Savers are $7.7 billion poorer thanks to 10 years of Fed insanity

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Audit the Fed is a cry often heard by its critics, who are intent on uncovering the cozy relationship between the central bank and Wall Street. But if you needed the damage done by the Federal Reserve on everyday savers quantified, look no further than a study by NerdWallet.

The personal-finance Web site used data from the Bureau of Economic Analysis to compare Americans post-tax disposable incomes and savings rates in 2006 versus those in 2016.

Its findings? The Feds zero-rate interest policy and quantitative-easing money-printing exercises have cost savers a whopping $7.7 billion over the past decade.

Years before normalization is felt: While Wall Street saw the S&P 500 stock index gain 60% thanks to this monetary heroin of cheap money, Joe and Jane Six-Pack have seen their savings accounts go nowhere, and the U.S. economy has managed to eke out only negligible growth in the 2% to 2.5% range.

Despite the fact that the Fed raised interest rates for the first time in almost a decade in December 2015, the trend is unlikely to change soon, CNBC predicted. Even if the Fed gets back on the path to normalization, it probably will be years before savers see significant rewards.

This lack of rewards has driven many savers into markets they dont quite understand, like stocks, in a desperate search for yield. Alternatively, all too often these savers on fixed incomes, many of whom are senior citizens, have slogged on earning next to nothing from bank accounts and money-market funds because they are paralyzed by the thought of gambling and losing on stocks in their twilight years.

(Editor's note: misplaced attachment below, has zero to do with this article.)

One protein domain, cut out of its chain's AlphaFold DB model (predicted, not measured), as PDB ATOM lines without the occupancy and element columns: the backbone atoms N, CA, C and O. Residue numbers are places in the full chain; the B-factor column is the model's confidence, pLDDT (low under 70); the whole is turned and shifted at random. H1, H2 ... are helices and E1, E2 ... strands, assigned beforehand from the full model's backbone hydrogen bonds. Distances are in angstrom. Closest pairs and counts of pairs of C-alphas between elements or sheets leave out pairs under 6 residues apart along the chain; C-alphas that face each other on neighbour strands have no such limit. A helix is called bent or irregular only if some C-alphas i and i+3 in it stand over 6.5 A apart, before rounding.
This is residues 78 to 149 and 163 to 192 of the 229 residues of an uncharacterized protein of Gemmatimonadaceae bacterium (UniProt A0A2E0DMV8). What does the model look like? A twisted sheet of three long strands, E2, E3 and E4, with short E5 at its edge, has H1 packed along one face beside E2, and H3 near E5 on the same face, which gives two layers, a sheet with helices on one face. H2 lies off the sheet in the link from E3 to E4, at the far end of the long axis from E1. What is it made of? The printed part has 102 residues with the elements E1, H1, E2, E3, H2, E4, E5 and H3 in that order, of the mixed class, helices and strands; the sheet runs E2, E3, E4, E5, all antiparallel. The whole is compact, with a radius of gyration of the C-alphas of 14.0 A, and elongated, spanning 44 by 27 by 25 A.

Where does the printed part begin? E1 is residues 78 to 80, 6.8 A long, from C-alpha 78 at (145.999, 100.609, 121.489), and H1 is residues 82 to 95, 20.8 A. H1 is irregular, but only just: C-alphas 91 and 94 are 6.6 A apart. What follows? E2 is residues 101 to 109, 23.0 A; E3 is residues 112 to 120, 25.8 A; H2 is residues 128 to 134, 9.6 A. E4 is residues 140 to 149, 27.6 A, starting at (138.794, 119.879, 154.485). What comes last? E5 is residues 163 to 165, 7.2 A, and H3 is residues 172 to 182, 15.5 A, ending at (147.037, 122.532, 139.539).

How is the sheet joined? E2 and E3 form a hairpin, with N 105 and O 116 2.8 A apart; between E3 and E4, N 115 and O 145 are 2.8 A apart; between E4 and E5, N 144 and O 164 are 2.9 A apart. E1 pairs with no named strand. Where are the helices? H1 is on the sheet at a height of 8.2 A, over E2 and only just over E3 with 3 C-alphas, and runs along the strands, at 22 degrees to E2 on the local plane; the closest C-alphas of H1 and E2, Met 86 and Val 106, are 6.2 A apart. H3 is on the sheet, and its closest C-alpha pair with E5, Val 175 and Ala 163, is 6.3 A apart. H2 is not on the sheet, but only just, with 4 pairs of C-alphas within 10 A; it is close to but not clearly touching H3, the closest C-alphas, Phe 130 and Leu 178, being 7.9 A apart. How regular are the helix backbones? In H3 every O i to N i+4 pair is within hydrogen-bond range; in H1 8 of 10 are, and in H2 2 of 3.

Its a reality that people who have fixed incomes do rely on savings accounts. Thats something we would recommend against, said NerdWallets Devan Goldstein. Somewhere in the toolkit between savings accounts and an index fund is a low-risk but slightly higher return vehicle.

Gold delivered in past decade: And there is another alternative. Other options to consider are alternatives such as real estate or precious metals, Goldstein noted, according to a CBS News report on NerdWallets findings.

The tide is once again turning toward precious metals, even more decisively now that negative interest rates are rapidly replacing zero interest rates in Japan and Europe.

And look at where these savers might be had they allocated some of their capital into gold. On Jan. 1, 2006, the price of gold was about $514 an ounce. Ten years later, on Jan. 4, 2016, the price was at $1,077. Thats a gain of 109.53%! With the price now at roughly $1,229, gold has returned 139.11%

And certain types of rare, numismatic gold, silver, and copper coins have seen even higher gains.

With the Feds low-rate policies clearly stiffing savers for a decade now, savers would be insane to keep banking on simple deposit and money-market accounts. The definition of insanity is doing the same thing over and over while expecting a different result. The alternative to the Feds inflationary thievery is clear: gold and silver bullion plus rare coins.